SAN DIEGO – Years of experience and an academic medical center affiliation predicted the accuracy of pathologists reviewing biopsies from patients with Barrett’s esophagus, according to the results of a multinational study.
Those with 5 or more years of experience were less likely to make major diagnostic errors in reviewing Barrett’s esophagus biopsies (odds ratio [OR], 0.48, 95% confidence interval, 0.31-0.74). Pathologists who worked in nonacademic settings were more likely to make a major diagnostic error (OR, 1.76; 95% CI, 1.15-2.69) when reviewing hematoxylin and eosin-stained slides alone, but the addition of p53 immunostaining greatly improved accuracy.
Current guidelines recommend expert evaluation of Barrett’s esophagus biopsies that show dysplasia, but exact determination of expert review status had been lacking, according to, a pathologist at University College London.
“The guidelines say that biopsies with dysplasia need to be reviewed by an expert pathologist, but don’t define what makes an expert pathologist,” Dr. Jansen said in an interview at the annual Digestive Disease Week.
“We wanted to advance the field by for the first time creating objective and quantitative standards” to delineate the characteristics of an expert pathologist in reviewing Barrett’s esophagus tissue samples, said Dr. Jansen. The study’s first author is Myrtle J. van der Wel, MD, of Amsterdam University Medical Center, the Netherlands.
More than 6,000 individual case diagnoses were used in the study, which included pathologists from more than 20 countries. Before the pathologists began reviewing the case set, they answered a questionnaire about training, practice context, years of experience, case volume, and other demographic characteristics.
“We then sent those biopsies around the world to ... 55 pathologists in the U.S., in Europe, Japan, Australia, even some in South America – so really around the whole globe,” explained Dr. Jansen. Biopsies were assessed by each pathologist before and after p53 immunostaining.
“Once we had the final dataset – which is massive, because we had 6,000 case diagnoses within our dataset – we could then regress those variables back onto the consensus data,” providing a first-ever look at “clear predictors of what the pathologist looks like that will score on a par with where the experts are,” said Dr. Jansen.
The results? “You need at least 5 years of experience. On top of that, if you are a pathologist working in a [nonacademic center], you are at a slightly increased risk of making major diagnostic errors,” said Dr. Jansen. However, the analysis convincingly showed that the addition of p53 immunostaining neutralized the risk for these pathologists – a strength of having such a large dataset, he said.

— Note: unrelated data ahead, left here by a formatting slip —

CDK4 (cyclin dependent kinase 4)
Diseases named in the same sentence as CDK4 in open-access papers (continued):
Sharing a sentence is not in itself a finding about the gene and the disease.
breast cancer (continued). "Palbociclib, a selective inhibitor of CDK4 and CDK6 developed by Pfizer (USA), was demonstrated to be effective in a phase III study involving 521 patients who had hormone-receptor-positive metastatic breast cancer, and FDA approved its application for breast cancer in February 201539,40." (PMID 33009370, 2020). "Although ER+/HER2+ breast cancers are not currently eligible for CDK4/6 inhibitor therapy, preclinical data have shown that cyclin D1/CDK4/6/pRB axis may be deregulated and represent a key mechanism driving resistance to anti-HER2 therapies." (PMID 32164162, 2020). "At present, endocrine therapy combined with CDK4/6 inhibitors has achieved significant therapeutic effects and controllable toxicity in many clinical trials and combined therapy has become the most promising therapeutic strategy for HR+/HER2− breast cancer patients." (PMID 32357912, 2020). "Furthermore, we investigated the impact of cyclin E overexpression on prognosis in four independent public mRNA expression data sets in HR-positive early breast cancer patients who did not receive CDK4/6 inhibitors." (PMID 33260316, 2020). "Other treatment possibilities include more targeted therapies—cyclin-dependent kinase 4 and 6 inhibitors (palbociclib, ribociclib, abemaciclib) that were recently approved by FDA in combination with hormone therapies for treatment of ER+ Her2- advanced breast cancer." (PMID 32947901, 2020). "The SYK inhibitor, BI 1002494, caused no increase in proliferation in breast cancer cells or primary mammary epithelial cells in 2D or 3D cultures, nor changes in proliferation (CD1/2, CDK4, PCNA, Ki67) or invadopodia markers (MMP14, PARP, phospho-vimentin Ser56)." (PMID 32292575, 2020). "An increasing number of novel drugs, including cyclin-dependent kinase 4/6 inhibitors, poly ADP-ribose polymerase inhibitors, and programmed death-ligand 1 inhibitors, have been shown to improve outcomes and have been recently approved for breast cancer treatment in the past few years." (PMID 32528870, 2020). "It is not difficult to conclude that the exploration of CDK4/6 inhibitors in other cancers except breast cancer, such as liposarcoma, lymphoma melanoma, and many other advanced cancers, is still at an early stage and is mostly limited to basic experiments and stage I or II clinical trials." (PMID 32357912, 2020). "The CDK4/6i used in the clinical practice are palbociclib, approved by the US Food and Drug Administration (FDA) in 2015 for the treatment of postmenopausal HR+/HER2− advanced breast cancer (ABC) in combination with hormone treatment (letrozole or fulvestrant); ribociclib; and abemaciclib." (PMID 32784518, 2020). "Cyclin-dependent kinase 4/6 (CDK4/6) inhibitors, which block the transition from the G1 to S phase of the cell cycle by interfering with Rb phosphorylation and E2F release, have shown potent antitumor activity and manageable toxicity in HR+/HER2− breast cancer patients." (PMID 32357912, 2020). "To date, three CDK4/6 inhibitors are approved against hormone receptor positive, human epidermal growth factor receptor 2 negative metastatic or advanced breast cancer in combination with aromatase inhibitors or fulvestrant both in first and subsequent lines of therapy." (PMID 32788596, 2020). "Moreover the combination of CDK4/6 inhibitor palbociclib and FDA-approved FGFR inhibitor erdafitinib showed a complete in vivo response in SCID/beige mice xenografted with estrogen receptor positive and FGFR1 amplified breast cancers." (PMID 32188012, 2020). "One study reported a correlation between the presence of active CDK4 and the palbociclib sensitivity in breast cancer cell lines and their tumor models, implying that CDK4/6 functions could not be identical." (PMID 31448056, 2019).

The study also affirmed the safety of digital pathology for expert review, said Dr. Jansen: “One of the reassuring points of our study was that we found that the best concordance was for nondysplastic Barrett’s, and high-grade dysplasia, which really replicates known glass slide characteristics. So we can really say that digital pathology is safe for this application – which is very relevant for pathologists that are taking in cases from outside for expert review.”
Concordance rates for nondysplastic Barrett’s esophagus and high-grade dysplasia were over 70%; for low-grade dysplasia, rates were intermediate at 42%.
Going forward, the study can inform the next iteration of guidelines for pathologist review of Barrett’s dysplasia, said Dr. Jansen. Rather than just recommending expert review, the guidelines can include a quantitative assessment of what’s needed. “You need to have to have at least 5 years of experience, and if you work in a [community hospital], to use a p53, and that is collectively what amounts to expertise in Barrett’s pathology.”
A follow-up study with a similar design is planned within the United Kingdom, the Netherlands, and the United States. This study, which Dr. Jansen said would enroll hundreds of pathologists, will include an intervention arm that administers a tutorial with the aim of improving concordance scoring.
Dr. Jansen reported no relevant conflicts of interest.